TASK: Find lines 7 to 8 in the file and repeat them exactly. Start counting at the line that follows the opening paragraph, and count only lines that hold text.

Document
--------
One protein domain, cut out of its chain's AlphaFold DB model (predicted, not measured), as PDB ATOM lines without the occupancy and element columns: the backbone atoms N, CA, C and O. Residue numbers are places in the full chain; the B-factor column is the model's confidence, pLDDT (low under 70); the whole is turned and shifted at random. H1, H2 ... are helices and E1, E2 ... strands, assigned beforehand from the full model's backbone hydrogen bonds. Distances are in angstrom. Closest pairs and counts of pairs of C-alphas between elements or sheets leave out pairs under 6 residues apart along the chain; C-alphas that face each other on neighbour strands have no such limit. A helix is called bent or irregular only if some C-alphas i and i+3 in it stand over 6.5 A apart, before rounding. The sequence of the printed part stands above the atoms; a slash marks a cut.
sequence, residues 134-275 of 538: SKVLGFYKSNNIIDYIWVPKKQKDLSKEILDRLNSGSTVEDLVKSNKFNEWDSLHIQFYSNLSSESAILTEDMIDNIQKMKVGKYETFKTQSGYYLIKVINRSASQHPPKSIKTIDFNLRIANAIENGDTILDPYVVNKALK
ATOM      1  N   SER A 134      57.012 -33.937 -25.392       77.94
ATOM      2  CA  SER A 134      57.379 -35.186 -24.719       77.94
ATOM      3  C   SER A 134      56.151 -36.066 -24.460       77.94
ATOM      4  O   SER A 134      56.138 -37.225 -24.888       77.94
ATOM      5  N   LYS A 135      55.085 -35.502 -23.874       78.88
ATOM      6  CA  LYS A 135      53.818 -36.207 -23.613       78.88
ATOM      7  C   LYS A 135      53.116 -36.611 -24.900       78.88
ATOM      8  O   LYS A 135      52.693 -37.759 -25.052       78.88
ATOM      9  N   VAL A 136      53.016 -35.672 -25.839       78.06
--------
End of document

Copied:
ATOM      6  CA  LYS A 135      53.818 -36.207 -23.613       78.88
ATOM      7  C   LYS A 135      53.116 -36.611 -24.900       78.88